The Oregon Mediation Association’s 2021 board introduces themselves via ZOOM.
The Oregon Mediation Association Board of Directors shared and still shares in the collective horror and grief felt by our communities in response to the murders of George Floyd, Breonna Taylor, Ahmaud Arbery, and too many others nationwide and here in Oregon at the hands of police and systemic racism.
Many people of color that were killed in the confrontations with police here in Oregon include the following: Kendra James, Terrell Johnson, Keaton Otis, Andre Gladen, Patrick Kimmons, Quanice Hayes, Jason Washington, James Perez, Byron Hammick, Aaron Campbell, Koben Henrickson, John Elifritz, Christopher Kalonji, and William Patrick Floyd.
Many of us decided it was long overdue for us to reflect on our own biases and privilege and come to terms with how they may impact our capacity to act impartially when mediating. It is a time for us to look at our organization and ask how we can show up to work against systemic racism. How are we helping or hurting the BIPOC communities in our personal and professional lives? How can we improve our relationships and services to better meet the needs of ALL people while promoting anti-racist dialogues?
In response we issued the statement set forth below:
As OMA members, we have an obligation to act impartially when we are mediating and educating/advocating for mediation. That does NOT mean we are “neutral” on issues about racism, injustice and other pervasive social issues. Mediators and other conflict resolution practitioners in our community must promote anti-racism ourselves and avoid “race-neutral” perspectives that allow BIPOC (Black, Indigenous and people of color) individuals to be disenfranchised and disempowered. As mediators we are working on our own bias, and learning to meet people where they are in this process, in our personal and professional lives. Please see OMA Core Standards of Mediation Practice, Section III.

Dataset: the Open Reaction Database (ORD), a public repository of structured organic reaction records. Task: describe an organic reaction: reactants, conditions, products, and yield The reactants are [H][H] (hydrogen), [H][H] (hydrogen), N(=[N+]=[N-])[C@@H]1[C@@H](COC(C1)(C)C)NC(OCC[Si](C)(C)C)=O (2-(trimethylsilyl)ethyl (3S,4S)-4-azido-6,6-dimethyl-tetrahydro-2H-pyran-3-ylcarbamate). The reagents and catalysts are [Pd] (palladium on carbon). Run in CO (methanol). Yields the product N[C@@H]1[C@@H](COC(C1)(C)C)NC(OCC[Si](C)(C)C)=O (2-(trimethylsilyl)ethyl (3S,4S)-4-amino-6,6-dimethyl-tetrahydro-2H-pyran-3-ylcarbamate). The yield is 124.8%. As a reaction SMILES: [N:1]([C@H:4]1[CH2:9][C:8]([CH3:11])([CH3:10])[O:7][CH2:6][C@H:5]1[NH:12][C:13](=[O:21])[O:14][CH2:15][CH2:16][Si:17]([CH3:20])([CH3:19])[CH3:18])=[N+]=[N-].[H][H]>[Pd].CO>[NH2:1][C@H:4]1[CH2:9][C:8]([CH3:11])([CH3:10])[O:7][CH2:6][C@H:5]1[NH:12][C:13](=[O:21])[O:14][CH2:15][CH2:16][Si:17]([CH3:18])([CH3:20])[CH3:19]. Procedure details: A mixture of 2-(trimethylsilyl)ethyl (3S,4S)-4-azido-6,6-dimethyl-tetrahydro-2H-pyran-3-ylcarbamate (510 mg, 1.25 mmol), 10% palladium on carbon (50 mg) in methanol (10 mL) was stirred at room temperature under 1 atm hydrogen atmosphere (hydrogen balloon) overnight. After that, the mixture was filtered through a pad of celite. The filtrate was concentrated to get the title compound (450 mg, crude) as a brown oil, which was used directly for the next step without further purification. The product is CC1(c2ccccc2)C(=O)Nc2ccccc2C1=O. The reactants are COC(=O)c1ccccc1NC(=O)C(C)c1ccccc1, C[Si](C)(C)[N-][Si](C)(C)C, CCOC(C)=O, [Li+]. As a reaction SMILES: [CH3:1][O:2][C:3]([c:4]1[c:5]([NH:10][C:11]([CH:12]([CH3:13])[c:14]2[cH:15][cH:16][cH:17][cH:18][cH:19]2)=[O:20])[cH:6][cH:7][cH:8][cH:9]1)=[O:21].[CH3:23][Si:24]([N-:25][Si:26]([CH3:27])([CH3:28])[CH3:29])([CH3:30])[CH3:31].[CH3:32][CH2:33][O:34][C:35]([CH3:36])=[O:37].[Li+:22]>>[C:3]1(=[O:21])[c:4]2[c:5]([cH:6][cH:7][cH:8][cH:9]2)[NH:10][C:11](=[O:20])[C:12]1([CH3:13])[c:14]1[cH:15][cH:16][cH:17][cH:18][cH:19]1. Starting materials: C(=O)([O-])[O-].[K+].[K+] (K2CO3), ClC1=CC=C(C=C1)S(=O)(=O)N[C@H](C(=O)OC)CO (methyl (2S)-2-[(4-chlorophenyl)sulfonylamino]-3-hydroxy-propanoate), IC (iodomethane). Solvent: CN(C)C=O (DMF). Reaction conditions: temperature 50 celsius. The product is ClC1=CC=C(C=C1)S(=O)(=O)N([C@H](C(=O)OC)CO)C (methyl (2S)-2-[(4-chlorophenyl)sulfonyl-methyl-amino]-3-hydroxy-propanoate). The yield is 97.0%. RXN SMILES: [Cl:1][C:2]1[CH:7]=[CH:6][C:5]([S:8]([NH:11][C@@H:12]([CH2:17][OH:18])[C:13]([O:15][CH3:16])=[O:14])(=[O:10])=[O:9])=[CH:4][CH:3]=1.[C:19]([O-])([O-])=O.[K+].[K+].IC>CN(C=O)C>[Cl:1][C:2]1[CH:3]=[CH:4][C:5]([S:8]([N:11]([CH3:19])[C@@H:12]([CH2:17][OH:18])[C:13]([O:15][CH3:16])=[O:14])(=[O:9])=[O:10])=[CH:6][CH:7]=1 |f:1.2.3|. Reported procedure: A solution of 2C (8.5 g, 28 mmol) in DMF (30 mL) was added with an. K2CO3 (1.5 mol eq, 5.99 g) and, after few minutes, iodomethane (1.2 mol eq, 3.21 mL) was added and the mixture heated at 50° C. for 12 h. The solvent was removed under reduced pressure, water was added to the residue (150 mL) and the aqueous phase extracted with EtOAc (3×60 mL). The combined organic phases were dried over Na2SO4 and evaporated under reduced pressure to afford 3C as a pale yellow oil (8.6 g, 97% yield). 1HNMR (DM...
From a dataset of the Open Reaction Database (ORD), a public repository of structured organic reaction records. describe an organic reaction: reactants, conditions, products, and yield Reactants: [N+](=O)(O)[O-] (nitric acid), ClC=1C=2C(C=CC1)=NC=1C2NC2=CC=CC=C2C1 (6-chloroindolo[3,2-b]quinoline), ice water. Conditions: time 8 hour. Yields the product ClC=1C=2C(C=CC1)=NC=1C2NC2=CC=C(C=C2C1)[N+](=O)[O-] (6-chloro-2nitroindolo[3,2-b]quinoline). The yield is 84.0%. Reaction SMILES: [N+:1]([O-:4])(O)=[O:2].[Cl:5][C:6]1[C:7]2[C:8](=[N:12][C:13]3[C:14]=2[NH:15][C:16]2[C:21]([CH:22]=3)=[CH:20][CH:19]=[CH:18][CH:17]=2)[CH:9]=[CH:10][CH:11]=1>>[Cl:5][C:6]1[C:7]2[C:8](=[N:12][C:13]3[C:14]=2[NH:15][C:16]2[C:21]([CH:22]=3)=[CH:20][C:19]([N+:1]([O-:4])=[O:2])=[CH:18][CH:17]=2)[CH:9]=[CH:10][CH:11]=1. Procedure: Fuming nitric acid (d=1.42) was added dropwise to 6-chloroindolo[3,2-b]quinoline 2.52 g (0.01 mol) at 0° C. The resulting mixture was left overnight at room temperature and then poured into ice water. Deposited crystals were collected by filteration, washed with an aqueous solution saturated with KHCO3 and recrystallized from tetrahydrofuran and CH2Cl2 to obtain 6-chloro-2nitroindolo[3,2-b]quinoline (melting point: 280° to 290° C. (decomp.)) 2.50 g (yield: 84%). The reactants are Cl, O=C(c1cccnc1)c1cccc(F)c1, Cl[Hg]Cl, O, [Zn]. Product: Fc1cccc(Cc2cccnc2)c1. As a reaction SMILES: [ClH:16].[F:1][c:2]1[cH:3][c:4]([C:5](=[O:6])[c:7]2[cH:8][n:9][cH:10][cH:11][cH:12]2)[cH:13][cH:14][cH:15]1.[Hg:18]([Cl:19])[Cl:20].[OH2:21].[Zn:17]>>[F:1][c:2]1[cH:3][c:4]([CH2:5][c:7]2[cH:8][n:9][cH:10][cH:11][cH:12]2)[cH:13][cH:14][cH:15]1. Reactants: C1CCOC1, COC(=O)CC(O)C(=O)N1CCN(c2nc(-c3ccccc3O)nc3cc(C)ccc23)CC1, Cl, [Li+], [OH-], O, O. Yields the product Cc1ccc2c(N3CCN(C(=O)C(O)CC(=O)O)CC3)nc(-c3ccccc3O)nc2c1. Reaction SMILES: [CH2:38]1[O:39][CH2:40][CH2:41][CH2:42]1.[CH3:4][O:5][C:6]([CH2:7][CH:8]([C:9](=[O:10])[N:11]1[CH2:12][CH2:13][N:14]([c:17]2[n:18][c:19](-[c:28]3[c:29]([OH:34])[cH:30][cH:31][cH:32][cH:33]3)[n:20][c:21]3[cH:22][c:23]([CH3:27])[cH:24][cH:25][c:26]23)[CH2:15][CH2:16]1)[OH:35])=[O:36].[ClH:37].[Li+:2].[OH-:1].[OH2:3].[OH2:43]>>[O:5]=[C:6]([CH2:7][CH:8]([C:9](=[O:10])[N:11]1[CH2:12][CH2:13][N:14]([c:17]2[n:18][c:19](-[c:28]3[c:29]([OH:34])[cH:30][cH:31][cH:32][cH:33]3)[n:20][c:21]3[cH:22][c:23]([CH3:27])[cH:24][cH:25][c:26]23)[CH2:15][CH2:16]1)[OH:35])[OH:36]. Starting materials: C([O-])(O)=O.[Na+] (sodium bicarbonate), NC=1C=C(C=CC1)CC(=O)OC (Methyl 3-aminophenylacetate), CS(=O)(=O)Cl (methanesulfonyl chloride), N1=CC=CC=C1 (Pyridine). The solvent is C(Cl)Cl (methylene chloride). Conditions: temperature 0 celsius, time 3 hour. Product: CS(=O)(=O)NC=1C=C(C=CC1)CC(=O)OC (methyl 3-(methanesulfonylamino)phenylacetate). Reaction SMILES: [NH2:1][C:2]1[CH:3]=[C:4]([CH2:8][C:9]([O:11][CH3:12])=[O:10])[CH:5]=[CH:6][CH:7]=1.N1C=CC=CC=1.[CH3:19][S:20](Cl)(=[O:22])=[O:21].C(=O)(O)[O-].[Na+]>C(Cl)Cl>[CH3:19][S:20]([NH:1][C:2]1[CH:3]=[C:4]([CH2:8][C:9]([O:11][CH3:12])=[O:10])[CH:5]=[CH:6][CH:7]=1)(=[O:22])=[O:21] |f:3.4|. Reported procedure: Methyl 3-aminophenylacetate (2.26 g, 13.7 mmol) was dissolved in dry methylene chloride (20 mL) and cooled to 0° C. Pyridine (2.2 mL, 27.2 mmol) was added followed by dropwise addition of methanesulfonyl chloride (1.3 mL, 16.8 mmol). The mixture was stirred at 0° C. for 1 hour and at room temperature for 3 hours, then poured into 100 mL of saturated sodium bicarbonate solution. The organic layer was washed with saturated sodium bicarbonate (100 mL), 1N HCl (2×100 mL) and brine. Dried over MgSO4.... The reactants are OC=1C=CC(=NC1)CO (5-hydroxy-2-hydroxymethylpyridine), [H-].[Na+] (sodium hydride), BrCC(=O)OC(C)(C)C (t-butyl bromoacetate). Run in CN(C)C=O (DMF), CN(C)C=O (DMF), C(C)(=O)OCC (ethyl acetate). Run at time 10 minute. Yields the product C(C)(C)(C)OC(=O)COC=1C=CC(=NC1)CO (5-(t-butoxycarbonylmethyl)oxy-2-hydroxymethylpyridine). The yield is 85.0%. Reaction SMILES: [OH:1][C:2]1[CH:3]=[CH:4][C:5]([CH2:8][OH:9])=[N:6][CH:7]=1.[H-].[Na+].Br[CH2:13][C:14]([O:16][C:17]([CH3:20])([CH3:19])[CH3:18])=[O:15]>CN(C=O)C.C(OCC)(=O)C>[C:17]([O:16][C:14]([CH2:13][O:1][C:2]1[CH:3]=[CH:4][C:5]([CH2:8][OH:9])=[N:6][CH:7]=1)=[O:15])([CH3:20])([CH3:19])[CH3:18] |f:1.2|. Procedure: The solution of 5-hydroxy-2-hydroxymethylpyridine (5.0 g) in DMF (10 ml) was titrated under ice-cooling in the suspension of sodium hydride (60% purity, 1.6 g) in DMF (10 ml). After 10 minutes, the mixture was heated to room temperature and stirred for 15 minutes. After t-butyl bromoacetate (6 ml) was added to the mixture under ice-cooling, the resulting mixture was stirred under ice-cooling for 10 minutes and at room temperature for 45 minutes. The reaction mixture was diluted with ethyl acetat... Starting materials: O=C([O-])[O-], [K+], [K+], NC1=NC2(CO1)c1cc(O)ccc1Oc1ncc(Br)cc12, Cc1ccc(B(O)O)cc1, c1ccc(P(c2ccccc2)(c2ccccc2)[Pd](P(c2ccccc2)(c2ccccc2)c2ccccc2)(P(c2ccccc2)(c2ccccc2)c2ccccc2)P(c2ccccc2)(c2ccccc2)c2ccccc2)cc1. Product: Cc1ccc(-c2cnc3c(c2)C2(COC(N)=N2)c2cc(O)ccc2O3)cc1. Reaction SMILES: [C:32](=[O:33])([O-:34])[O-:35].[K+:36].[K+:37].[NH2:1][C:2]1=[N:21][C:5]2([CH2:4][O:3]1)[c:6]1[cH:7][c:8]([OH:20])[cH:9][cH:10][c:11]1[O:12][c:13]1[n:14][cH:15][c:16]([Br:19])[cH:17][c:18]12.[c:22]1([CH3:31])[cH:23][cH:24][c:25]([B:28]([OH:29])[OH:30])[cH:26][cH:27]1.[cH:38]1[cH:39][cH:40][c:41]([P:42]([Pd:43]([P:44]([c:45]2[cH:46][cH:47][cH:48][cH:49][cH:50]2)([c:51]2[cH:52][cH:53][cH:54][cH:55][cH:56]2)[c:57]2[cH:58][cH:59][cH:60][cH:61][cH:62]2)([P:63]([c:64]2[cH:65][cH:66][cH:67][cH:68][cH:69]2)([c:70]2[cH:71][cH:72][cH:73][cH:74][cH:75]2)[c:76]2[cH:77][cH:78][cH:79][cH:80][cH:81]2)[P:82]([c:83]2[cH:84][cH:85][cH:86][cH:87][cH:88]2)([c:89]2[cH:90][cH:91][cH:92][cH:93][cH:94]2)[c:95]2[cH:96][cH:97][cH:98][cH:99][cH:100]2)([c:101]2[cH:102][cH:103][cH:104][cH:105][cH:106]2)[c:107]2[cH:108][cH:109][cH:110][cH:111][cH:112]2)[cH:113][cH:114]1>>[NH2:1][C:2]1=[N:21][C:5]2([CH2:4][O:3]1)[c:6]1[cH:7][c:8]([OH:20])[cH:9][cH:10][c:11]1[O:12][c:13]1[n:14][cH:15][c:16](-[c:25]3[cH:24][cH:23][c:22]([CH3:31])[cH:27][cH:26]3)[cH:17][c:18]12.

During the Fall conference held in November, we included sessions to provide a place for implicit bias, equity, and anti-racism to be discussed. We strived to lift voices of individuals who do some of the most important work with our communities and demonstrate best practices to support BIPOC individuals in their lives.
OMA is striving for anti-racism in our contacts, and are providing resources for our mediators to do so as well. The links to some of our programs from the conference dealing with these issues are here (only available to members). While part of the reason for doing this is to help mediators become more equity-informed so that they will be better able to mediate, the same info is also useful for every one that wants to attempt to understand, as many of us will never truly know, the racial injustices that have long endured. Even in a time when many laws and structures in society are not discriminatory on their face, rather it is in the manner in which they have been selectively enforced.
We would like to remind non-Black folks that educating yourself and your surrounding friends, family and peers is necessary. As many exhausted BIPOC leaders have said, please take the labor off of Black and BIPOC communities and have those difficult conversations with yourself and with others about what it means to be anti-racist and why it is important. With rampant conflict in our lives and across our society, please consider helping educate others on your journey to avoid asking Black folks to educate and inform. It begins with a quick google search: “anti-racism resources.”